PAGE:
Tuesday, May 16, 2017

I Saw Absolutely Nothing When I Died but Carl Jung Did

I have a bad heart. A really crappy, beat up, scarred, and weak heart. It's flat out not any good and even up and quit entirely on me three years ago. That year, on Father's Day, I had a massive heart attack. Flatlined. Was paddled back to life, and had a heart procedure for a stent placement in my right coronary artery all within a matter of hours. According to the medical staff working the emergency room that day, if I hadn't lived so close (a ten minute drive) to the hospital I would have absolutely died before getting there.

For the past two months I've been having chest pains. There's nothing more terrifying than trying to sit still and prepare for death. Because here's what you need to know: there is no preparing for death, and there is nothing more terrifying than being right at the edge of it. If anybody tells you differently, they simply haven't experienced near-death.

On the way to the hospital three years ago, I was convinced I was having a heat stroke. It was a particularly hot day that day and I was cutting grass when I started losing my breath and couldn't get it back. My mouth started to draw and my fingers started to curl up. And all this time I still couldn't catch my breath. I heaved hard and long, the way you do after running at a full clip for as long as you can, but could never catch my breath. It was a deeply black shade of horror.

I was, in fact, having a massive heart attack while on the table in the ER. A nurse who had been wiring me up and holding me still while other nurses and assistants cut my jeans from me said, "Mr. Compton you're having a heart attack." I thought she was made of plastic. I thought she had fallen from a cartoon somewhere or was an extra on Cheers who had slipped through the barely stitched together fabric of the universe and landed in the hospital just to mess with me. Everything after that is unclear except the moment I flatlined. I had my head held up looking around the room when I started feeling it get really heavy, sort of like it was filled with wet sand. About one second later, I felt the back of my head hit the bed and everything went black.

Since everyone asks me what happened during the roughly 20 seconds I was dead, I'm going to give you the visual answer:

Yep. Not one thing. Nada. A big whole bag of zero.

Back in the world of the living, I thought I had passed out, even saying as much when all the shocking me with paddles actually kicked my heart back to life. "I passed out," I said, and even giggled a little, embarrassed. I don't remember anything after that, really. I left the hospital and my days of worry began.

Yes, the worry started after the heart attack. Before the heart attack I never thought about death. Death was, as everyone knows before suffering near-death, only an abstract notion. Something that would happen when you've got gray hair or no hair or wearing diapers in a nursing home somewhere. But post-attack a small pang of pressure anywhere near the area of my chest where my heart is sends me into total lock down mode. I have to start the process in my mind of accepting the insane fact that I am about to leave the world I have always known. Forever. And I have no idea what, if anything, is on the other side. All I've seen of that place was blackness, a dreamless sleep, nothingness times infinity. All of which means nothing, really. Nothing one way or the other.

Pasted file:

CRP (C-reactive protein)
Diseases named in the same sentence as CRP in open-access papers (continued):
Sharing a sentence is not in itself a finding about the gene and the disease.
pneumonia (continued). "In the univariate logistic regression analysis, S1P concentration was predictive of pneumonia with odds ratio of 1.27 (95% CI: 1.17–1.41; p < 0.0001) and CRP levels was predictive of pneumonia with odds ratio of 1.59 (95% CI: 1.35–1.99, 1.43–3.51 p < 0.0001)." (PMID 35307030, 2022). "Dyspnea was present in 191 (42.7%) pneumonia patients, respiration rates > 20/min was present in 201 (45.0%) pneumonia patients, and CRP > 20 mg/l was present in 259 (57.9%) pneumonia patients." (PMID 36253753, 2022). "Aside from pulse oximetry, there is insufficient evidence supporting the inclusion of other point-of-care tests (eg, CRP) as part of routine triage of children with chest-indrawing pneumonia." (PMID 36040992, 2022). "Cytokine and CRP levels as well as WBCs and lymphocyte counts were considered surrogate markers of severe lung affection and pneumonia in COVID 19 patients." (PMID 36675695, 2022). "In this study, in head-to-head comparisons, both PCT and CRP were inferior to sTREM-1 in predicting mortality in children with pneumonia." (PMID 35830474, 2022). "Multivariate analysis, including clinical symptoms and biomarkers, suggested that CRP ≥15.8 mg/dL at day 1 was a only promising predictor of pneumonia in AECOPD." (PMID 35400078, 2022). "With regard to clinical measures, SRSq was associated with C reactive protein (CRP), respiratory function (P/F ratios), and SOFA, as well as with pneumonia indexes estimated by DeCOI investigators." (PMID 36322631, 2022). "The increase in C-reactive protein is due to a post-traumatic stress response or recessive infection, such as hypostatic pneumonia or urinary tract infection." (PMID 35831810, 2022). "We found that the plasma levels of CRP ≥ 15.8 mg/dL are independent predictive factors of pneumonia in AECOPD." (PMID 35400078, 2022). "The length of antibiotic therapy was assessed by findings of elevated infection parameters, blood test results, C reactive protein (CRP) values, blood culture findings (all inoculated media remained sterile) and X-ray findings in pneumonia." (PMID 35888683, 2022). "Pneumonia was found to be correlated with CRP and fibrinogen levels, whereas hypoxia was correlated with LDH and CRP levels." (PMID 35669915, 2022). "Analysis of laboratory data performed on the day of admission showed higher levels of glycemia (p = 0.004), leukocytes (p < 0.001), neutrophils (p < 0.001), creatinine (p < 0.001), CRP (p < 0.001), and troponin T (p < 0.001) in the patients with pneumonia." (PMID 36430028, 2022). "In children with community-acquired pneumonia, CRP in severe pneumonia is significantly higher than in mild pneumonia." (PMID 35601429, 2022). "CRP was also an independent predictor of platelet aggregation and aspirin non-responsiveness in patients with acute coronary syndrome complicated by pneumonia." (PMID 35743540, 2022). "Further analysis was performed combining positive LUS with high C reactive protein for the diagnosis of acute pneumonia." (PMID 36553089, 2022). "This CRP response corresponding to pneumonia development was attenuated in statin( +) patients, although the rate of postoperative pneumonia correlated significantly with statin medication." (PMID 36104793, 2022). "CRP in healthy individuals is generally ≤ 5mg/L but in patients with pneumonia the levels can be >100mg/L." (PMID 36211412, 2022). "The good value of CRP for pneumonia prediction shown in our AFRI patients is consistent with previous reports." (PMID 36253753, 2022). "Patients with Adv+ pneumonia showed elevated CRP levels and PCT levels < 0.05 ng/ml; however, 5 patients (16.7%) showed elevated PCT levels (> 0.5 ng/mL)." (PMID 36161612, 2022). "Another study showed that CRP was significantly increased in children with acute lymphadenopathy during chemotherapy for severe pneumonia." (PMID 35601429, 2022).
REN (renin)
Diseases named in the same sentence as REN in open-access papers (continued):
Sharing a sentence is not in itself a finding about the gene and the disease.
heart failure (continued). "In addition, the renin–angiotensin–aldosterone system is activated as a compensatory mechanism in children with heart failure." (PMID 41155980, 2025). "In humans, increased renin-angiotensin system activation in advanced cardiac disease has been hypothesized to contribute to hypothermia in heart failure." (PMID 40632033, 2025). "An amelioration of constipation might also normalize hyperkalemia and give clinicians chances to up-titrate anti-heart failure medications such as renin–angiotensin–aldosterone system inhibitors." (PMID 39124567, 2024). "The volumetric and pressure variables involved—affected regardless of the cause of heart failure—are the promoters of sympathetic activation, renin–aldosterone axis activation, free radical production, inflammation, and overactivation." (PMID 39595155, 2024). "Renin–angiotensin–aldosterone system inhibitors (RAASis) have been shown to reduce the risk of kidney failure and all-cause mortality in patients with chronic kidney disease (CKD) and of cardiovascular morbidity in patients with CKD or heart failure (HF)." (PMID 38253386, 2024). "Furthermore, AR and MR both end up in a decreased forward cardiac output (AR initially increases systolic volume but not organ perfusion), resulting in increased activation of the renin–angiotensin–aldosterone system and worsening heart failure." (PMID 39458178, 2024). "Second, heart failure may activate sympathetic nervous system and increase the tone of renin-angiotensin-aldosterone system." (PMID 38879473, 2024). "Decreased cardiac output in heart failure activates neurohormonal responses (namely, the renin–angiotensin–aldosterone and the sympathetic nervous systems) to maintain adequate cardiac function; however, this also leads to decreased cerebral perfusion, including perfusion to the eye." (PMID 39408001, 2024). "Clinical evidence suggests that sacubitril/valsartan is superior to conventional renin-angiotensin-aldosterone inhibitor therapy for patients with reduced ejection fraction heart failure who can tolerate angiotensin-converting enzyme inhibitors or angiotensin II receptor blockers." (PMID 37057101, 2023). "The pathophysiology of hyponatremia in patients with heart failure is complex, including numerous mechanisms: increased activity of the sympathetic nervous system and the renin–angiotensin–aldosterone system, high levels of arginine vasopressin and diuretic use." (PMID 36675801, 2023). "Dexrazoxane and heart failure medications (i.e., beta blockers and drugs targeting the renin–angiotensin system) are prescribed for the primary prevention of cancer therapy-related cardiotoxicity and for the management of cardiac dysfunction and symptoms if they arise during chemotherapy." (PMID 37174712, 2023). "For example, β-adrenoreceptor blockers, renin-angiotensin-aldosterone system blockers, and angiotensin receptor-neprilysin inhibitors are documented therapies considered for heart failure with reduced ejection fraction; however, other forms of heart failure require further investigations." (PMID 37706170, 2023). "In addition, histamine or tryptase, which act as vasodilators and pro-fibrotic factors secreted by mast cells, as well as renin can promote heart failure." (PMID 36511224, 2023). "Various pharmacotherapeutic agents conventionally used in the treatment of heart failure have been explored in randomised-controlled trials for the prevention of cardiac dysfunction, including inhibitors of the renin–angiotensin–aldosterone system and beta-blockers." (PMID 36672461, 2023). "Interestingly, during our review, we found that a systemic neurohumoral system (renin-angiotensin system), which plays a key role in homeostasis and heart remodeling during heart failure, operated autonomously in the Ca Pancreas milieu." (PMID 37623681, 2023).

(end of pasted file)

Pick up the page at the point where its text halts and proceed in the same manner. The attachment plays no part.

Fear of death has spawned religions since time immemorial. Living each minute having to be prepared for my final breath gives me a certain amount of envy for people who can take comfort in some idea of where they go when they die and what will happen at that time. Envy isn't too strong of a word. But if the religious beliefs you had instilled in your youth somehow gets tilted or even shattered, getting back to that place of pure belief again is impossible.

Carl Jung once broke his foot and then subsequently, and somewhat strangely, had a heart attack. Jung wrote that while he was hanging at the edge of death he saw the earth from a thousand miles above somewhere in space. Of course at the time he was experiencing deliriums and visions while attending medical professionals gave him oxygen and administered camphor injections. So mostly unreliable, probably. And it's Jung, who was a genius who gave us analytical psychology but was crazy as a cracked out bedbug.

Thing is, Jung's descriptions of the earth viewed from space were stunningly accurate. That wouldn't mean much except his heart attack and vision happened in 1944, roughly two decades before people would travel to space. Do with that what you will.


  1. Dear Sheldon, your story saddened me. Søren Kierkegaard wrote that, while “admiration is happy self-surrender,” “envy is unhappy self-assertion.” Admiration inspires through hope, envy motivates through need. If you feel the need to believe, the spirit helping you to hope will surely visit you. The blackness that you felt may not be what you will see once for yourself - perhaps you weren't meant to look behind the curtain yet. To me, this is a sign that hope is at hand. I have come face to face with death a couple of times myself though I never passed out, it feels nevertheless as if my mind passed through something and came out the other side having lost a sense of futility and fierce clinginess to life that marks the agnostic. Words may not describe well what I wish to say - or perhaps I am not the man to say it - but at any rate, this is what I think. I wish you all the best, mate! Cheers from Berlin, Marcus

    1. Thanks Marcus my brother. It's nice to think that maybe what I was seeing was still behind the curtain. The entire thing was mind-bending in general though. Dying wasn't nearly as hard and painful as I thought it was going to be.


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